Graduate courses are divided into two groups:
- The Diversity courses listed below can be used to satisfy the diversity requirements of either the Ph.D. or the Masters degree. They may also be used as part of a student's depth or elective program.
- Non-diversity courses can be used to fulfill depth or elective requirements.
A full listing of all of the department's graduate classes can be found in the CS section of the University's Graduate Catalogue. One course deserves special mention here: CS 395T is a topics course. Each semester, the faculty offer CS 395T sections on a variety of topics that span their research interests. For examples of recent topics, look at the 395T section of the listing of Class Home Pages. Note that CS 395T is different from CS 395 (Conference Course).
The courses that are currently approved to fulfill the diversity requirement of both the Ph.D. and the Masters degree are shown below.
There are three Diversity areas: Theory, Systems, and Applications, with at least four threads in each area.
Ph.D. students must take 5 diversity courses from the 3 areas. These are to be listed on the Research Qualification form (PDF). The courses taken must fall within the following rules:
- Two courses from one area, two courses from a second area, and 1 course from a third area.
- Within the areas where 2 courses are taken, they must be from different threads. The threads are numbered below.
- It is permitted to take as many diversity courses as you need for your research with the approval of your supervising professor, but only the courses that follow these rules may be counted towards the degree plan.
Masters students must take at least one Diversity course from each of the three areas. Additional Diversity courses may be taken as part of the coursework for the Masters degree.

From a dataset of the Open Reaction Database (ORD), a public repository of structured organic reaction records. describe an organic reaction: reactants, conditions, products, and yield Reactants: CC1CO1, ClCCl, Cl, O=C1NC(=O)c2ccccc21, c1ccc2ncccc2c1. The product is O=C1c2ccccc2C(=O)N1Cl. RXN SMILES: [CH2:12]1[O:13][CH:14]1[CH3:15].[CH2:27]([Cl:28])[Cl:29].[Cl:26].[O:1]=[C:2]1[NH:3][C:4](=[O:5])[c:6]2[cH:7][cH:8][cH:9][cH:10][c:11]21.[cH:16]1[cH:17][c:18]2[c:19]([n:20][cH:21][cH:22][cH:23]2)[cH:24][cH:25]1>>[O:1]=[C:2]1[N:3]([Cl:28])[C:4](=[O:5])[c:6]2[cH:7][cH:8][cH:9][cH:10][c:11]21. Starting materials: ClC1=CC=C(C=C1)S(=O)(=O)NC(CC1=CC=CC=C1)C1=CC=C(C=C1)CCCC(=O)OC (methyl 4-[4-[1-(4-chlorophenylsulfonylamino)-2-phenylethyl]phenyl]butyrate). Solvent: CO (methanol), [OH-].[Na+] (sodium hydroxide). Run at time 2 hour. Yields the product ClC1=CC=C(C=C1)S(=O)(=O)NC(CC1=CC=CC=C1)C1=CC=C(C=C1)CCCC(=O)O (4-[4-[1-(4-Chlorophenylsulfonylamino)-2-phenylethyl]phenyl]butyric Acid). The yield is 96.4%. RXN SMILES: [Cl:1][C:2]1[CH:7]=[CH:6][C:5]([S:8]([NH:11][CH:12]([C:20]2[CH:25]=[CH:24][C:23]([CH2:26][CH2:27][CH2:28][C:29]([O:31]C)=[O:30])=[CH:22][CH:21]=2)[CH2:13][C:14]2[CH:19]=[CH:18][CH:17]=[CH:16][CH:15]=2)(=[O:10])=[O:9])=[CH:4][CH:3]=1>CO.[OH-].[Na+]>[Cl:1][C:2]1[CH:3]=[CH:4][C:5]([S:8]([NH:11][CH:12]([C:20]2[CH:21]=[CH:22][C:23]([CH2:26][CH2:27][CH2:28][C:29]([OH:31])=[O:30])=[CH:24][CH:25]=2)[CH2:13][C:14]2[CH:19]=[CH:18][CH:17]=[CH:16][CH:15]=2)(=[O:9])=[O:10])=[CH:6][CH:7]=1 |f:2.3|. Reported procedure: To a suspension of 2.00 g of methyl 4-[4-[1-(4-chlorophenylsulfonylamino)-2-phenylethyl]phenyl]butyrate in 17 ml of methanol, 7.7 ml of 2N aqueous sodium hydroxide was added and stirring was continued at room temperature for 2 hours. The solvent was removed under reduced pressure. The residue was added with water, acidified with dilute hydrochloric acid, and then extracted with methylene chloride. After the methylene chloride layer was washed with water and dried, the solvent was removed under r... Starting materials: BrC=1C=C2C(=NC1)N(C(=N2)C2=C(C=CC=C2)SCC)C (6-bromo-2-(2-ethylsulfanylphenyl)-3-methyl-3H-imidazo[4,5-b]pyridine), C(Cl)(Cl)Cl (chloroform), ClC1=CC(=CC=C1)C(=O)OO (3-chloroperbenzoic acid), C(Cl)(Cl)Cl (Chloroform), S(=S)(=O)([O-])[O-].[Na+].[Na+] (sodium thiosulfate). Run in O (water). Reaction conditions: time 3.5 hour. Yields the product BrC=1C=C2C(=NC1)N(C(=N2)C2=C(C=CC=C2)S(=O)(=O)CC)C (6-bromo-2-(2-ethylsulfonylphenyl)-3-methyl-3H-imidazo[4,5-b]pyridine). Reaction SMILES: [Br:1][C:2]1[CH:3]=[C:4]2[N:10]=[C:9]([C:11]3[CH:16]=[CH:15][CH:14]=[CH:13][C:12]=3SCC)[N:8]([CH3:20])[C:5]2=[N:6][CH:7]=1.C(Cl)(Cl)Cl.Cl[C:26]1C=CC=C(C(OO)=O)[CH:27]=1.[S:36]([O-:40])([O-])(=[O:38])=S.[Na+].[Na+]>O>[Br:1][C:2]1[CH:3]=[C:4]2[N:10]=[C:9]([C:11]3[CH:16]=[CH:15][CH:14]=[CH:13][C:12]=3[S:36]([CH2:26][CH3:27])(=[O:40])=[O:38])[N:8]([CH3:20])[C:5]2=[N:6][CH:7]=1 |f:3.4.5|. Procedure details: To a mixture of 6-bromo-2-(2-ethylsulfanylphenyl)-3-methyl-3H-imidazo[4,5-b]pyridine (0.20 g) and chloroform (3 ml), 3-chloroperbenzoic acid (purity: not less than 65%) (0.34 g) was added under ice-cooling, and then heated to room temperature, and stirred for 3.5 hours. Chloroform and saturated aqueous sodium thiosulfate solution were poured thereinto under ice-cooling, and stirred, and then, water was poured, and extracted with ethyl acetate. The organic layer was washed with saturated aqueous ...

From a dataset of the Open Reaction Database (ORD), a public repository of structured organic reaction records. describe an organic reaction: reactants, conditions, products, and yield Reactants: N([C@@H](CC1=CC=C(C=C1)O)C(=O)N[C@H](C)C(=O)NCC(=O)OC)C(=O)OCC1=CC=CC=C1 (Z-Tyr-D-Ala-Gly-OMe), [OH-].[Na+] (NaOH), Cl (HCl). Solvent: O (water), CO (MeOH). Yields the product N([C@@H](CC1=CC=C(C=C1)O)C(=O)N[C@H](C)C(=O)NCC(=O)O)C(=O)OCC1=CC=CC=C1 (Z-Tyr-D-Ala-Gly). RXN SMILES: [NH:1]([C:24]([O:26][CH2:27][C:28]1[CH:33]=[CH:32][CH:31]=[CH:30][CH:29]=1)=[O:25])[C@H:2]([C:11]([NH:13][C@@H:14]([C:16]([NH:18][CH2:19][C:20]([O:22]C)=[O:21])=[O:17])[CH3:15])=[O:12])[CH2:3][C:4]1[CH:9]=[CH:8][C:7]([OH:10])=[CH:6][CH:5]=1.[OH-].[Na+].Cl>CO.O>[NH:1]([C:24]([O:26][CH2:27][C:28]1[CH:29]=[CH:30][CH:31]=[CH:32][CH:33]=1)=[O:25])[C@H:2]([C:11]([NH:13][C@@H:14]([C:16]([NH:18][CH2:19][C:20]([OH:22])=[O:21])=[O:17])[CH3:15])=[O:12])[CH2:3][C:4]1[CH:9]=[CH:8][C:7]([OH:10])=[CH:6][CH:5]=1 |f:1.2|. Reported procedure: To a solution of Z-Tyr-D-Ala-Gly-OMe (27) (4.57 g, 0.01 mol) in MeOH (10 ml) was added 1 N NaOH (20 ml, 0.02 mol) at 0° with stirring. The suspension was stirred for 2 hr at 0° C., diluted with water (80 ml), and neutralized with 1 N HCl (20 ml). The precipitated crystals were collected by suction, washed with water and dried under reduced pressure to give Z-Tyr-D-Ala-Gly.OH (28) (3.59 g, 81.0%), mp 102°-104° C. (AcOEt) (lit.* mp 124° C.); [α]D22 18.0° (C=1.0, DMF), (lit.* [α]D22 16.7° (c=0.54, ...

- CS 388G Algorithms: Techniques & Theory; CS 388R* Randomized Algorithms
- CS 388T Theory of Computation; CS 388C Combinatorics & Graph Theory; CS 388M* Communication Complexity
- CS 388P* Parallel Algorithms; CS 388H Cryptography
- CS 388L Introduction to Mathematical Logic; CS 389R Recursion & Induction I; CS 388S Formal Semantics & Verification; CS 389L* Automated Logical Reasoning
- CS 380L Advanced Operating Systems; CS 380N Systems Modeling; CS 380J* Operating Systems Implementation
- CS 380D Distributed Computing I; CS 386C Dependable Computing Systems; CS 380P* Parallel Systems
- CS 386M Communication Networks; CS 396M Advanced Networking Protocols; CS 386W* Wireless Networking
- CS 386L Programming Languages; CS 380C Compilers
- CS 380S* Theory and Practice of Secure Systems; CS 386S Network Protocol Security
- CS 382M Advanced Computer Architecture
- CS 386D Database Systems (This course takes the place of courses CS 386 and CS 387H which will no longer be taught. Students who have taken these courses may still apply them toward their degree; however they cannot also get credit for CS 386D).
- CS 383C Numerical Anaylsis: Linear Algebra; CS 383D Numerical Analysis: Interpolation, Approximation, Quadrature,and Differential Equations
- 384G Computer Graphics; CS 384R* Geometric Modeling & Visualization
- 391L Machine Learning; CS 394N Neural Networks; CS 394R* Reinforcement Learning: Theory and Practice; C S 391D* Data Mining: A Mathematical Perspective
- CS 388* Natural Language Processing; CS 393R* Autonomous Robots; *CS 381V Visual Recognition
- CS 381K Artificial Intelligence; CS 393C* Agent-Based Electronic Commerce; CS 394F Knowledge Representation & Reasoning
- CS 394P Automatic Programming; CS 392F* Automated Software Design (formerly Feature Oriented Programming)
- CS 394C Algorithms for Computational Biology (Originally named Computational Biology)
*These courses were originally taught as topic courses (CS 395T). Students should be aware that they will not receive dual credit for retaking the course under the new course number.